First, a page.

R L. Brohier has mentioned that there are legends that King Kavantissa (205-161 BC) stayed in this area on his way of pilgrimage to Seruvila from Magampura and has made his son Saddhatissa to stay at Dighawewa. Accordingly, it can safely assume that Digawewa would have been in existence even before the 2nd-3rd century BC. However it is not mentioned when Diga wewa was last used for human use.
Aligambai Buddhist Archaeology Site 2 in Akkaraipattu (අක්කරේපත්තුව අලිකම්පේ බෞද්ධ පුරාවිද්යා නටබුන් 2)
These Buddhist Archaeology Ruins lies on number of rocky outcrop amidst vast paddy fields of Aligambai. These ruins are spread over an vast area covering several rock surfaces all lying in a cluster. Remains of at least 2 stupas are seen on 2 rocks now almost completely destroyed.
Aligambai Buddhist Archaeology Ruins in Akkaraipattu (අක්කරේපත්තුව අලිකම්පේ බෞද්ධ පුරාවිද්යා නටබුන්)
The people living in Aligambai belong to a special indigenous group of gypsies who used to have their ways and life styles and speak a different language from the rest of the larger community. These Buddhist Archaeology Ruins lies on a rocky outcrop amidst vast paddy fields of Aligambai.
Niyadawaragala is an rocky outcrop with ancient Buddhist ruins bordering Mundeni Aru in Mahaoya. The ruins surrounding this rock was declared as a protected archaeological site by the Government in 2014.
On the rocky outcrops close to pond knowns as Nelumpath Pokuna inside the Kumana National Park are a few stupas, now vandalised and destroyed by treasure hunters and some other ruins such as stone pillars, foundations and brick walls.
A jeep track exists upto Kiripokuna and rest of the path to Kiripokunahela is a 1.5 km trek through the elephant infested jungle. Kiripokuna is a canoe shaped natural pond about 4 meters long along a rock surface.
Along the northern border of Panama along the edges of the Panama lagoon in the area known as Abayasinghepura lies the sandy road which leads to the Panama fishing village and the lagoon mouth. Ruins of an ancient buddhist civilization on one of the rocky outcrops along the road with a drip ledge cave and other artifacts has been discovered
Ruins of an ancient dagoba on a picturesque rock in Manikkamadu with steps hewn on the living rock with many other ruins which has been declared as a protected archaeological site
These ruins of an ancient stupa belonging to a long forgotten monastery of ancient Sri Lanka lies next to the road from Siyambalanduwa to Pottuvil has been recently restored by the department of archaeology. Other ruins of the monastery is probably hidden in the surrounding jungles.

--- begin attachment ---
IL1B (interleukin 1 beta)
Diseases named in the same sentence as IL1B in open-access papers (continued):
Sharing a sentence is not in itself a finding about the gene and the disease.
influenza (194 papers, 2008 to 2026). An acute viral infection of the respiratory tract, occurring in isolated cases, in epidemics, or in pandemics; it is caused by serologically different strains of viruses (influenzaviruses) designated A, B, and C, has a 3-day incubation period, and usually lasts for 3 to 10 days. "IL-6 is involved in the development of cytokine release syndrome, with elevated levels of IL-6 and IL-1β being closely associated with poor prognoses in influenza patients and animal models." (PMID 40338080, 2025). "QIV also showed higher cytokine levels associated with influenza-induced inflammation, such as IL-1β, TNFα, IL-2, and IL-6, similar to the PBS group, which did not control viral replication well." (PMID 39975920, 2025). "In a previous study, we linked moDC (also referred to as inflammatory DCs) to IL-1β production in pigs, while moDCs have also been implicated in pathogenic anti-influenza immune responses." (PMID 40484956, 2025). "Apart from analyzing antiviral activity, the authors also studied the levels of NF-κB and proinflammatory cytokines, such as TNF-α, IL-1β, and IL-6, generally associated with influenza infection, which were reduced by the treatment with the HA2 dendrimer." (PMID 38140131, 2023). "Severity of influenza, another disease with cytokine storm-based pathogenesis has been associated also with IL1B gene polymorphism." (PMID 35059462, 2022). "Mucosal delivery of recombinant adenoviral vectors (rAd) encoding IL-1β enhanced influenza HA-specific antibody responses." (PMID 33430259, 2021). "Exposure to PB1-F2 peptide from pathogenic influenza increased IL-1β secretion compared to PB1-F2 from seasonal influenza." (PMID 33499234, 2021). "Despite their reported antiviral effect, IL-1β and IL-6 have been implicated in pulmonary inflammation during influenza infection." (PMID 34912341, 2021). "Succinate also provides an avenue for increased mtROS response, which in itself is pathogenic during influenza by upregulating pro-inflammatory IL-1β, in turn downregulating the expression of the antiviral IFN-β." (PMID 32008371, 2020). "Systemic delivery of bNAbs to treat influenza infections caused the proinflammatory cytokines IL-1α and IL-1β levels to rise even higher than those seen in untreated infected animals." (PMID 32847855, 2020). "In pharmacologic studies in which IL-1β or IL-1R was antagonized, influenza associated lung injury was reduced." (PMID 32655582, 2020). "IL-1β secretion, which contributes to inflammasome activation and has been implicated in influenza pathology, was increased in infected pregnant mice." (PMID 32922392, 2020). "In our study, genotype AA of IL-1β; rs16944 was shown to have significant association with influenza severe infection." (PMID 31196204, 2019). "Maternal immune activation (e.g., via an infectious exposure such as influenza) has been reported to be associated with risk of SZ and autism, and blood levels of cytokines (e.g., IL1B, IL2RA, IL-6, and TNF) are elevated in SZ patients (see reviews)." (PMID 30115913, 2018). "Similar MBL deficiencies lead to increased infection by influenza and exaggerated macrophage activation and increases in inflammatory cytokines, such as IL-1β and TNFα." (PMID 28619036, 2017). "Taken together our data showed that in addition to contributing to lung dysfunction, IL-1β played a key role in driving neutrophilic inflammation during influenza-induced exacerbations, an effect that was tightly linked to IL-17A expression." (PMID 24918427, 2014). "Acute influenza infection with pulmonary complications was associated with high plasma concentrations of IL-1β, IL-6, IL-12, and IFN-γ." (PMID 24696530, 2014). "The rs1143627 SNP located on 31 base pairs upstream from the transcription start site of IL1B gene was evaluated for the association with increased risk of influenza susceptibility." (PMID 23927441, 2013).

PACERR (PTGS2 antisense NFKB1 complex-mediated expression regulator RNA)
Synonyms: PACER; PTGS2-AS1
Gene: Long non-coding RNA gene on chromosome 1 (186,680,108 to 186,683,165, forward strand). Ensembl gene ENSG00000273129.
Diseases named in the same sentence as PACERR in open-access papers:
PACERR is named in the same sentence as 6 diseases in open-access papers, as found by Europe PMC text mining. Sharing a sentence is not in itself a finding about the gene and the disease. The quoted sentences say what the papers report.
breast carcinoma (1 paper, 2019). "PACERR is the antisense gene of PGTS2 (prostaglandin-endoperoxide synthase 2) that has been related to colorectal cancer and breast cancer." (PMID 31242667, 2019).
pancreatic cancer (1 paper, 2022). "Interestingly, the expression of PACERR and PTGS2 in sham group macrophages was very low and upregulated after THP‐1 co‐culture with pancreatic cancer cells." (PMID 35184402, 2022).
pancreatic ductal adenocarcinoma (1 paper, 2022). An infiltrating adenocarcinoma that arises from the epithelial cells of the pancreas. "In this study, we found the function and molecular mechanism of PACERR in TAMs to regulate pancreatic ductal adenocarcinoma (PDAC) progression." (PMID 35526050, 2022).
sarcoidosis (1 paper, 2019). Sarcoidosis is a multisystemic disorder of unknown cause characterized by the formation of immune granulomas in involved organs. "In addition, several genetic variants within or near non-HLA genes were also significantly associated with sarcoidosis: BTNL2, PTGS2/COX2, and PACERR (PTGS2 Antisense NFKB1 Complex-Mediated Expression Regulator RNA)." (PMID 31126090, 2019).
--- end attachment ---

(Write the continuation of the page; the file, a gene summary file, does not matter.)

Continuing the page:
Number of sites where smelting of iron from ore has been carried out has been found in Digamadulla area. The most tell tale indications of smelting of iron are the deposits of slug, a glass like substance which is a by product of the smelting process.
Tampitiya Reservoir Ancient Bisokotuwa and Sluice in Mahaoya – මහඔය ටැම්පිටිය වැව පුරාණ බිසෝකොටුව සහ සොරොව්ව
Tempitiya Reservoir is credited to king Saddhatissa (137-119 BC) of Anuradhapura kingdom and said to have been restored by the British in 1838 making it one of the first ancient reservoirs to be restored by the British in the Ampara District.
Archaeological Ruins of Tempitiya Rajamaha Viharaya in Mahaoya – මහඔය ටැම්පිටිය රජමහා විහාරය පුරාවිද්යා භූමිය
Tempitiya Rajamaha Viharaya is built upon a ancient Buddhist temple going back to the times of king Saddhatissa (137-119 BC) of Anuradhapura kingdom who was the regional ruler of the Digamadulla Kingdom during the reign of king Dutugemunu.
Akuloba is a remote farming village close the newly built Rambaken Oya reservoir. Buddhist ruins of the ancient Digamadulla kingdom have been found on a hillock in Akuloba village.
Bogamuyaya Weheragala Rock Archaeological Ruins in Mahaoya – මහඔය බෝගමුයාය වෙහෙරගල පුරාවිද්යා භූමිය
The Weheragala rock in Bogamuyaya consist of ancient Buddhist ruins including a stupa, granite pillars and many other archaeological artifacts in Mahaoya. The ruins surrounding this hillock was declared as a protected archaeological site by the Government in 2014,
The hillock at Malgahaussa consist of ancient Buddhist ruins including a stupa and granite pillars and many other archaeological artifacts in the Pollebedda area in Mahaoya.
The hillock at Weeranthalawa consist of ancient Buddhist ruins including a stupa and granite pillars in the Tempitiya area in Mahaoya. The ruins surrounding this hillock was declared as a protected archaeological site by the Government in 2014.
Namaloya Pitiya Kella Archaeological Ruins in Dehiattakandiya – දෙහිඅත්තකන්ඩිය නාමල්ඔය පිටියේ කෑල්ල පුරාවිද්යා භූමිය
Sediments of stone tools of pre historic era have been discovered on a rocky plain called “Namaloya Pitiye Kella” in the area known as Ridi Ela (Rideela / Ridee Ela) in Dehiattakandiya. This area was declared as a protected archaeological site by the Government on the Gazette issued on 10th October 2014